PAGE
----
Candida albicans is present as a benign commensal infection in more than 50% of the population but, in conditions of immune suppression, it can become a dangerous systemic infection with an estimated mortality rate of ∼30%. Despite its ubiquity, little is known about how host and pathogen interact during Candida infection. In two linked papers, the Ligoxygakis lab shows that the fruit fly Drosophila melanogaster is an appropriate model system both to rapidly assess virulence of Candida strains and to study systemic host responses. The tractability of Drosophila compared with mice makes it an attractive model to screen for host and pathogen factors involved in Candida infection, and for the development and testing of antifungal drugs.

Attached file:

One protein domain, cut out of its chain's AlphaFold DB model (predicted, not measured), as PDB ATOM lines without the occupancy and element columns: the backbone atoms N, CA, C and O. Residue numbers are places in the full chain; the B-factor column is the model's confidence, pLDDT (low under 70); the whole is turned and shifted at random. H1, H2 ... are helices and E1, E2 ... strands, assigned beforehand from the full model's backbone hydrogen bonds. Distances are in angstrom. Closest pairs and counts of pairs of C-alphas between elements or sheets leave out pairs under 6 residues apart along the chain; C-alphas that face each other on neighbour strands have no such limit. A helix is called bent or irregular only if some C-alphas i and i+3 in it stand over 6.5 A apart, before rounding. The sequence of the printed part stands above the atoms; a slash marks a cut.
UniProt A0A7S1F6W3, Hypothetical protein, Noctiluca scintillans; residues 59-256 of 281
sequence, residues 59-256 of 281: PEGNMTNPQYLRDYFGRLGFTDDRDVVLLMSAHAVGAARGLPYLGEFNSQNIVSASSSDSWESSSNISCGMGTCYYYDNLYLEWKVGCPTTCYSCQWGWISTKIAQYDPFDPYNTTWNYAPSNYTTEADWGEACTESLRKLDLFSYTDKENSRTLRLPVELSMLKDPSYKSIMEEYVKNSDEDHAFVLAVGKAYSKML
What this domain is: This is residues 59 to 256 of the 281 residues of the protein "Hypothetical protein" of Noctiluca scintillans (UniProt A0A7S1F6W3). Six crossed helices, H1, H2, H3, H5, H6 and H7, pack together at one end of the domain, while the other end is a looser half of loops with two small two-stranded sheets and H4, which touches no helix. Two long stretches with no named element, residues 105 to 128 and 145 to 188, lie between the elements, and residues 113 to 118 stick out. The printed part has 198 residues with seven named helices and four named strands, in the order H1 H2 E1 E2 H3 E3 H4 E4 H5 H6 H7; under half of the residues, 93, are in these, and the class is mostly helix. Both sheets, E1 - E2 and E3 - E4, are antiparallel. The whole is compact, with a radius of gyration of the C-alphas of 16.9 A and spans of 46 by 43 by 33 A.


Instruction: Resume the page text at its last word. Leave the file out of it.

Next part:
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IN THIS ISSUE| 01 July 2011
Host-pathogen interactions in a fly model of C. albicans infection
Online ISSN: 1754-8411
Print ISSN: 1754-8403
Written by editorial staff. © 2011. Published by The Company of Biologists Ltd.
This is an Open Access article distributed under the terms of the Creative Commons Attribution Non-Commercial Share Alike License (http://creativecommons.org/licenses/by-nc-sa/3.0), which permits unrestricted non-commercial use, distribution and reproduction in any medium provided that the original work is properly cited and all further distributions of the work or adaptation are subject to the same Creative Commons License terms.
Dis Model Mech (2011) 4 (4): 421.
Host-pathogen interactions in a fly model of C. albicans infection. Dis Model Mech 1 July 2011; 4 (4): 421. doi:
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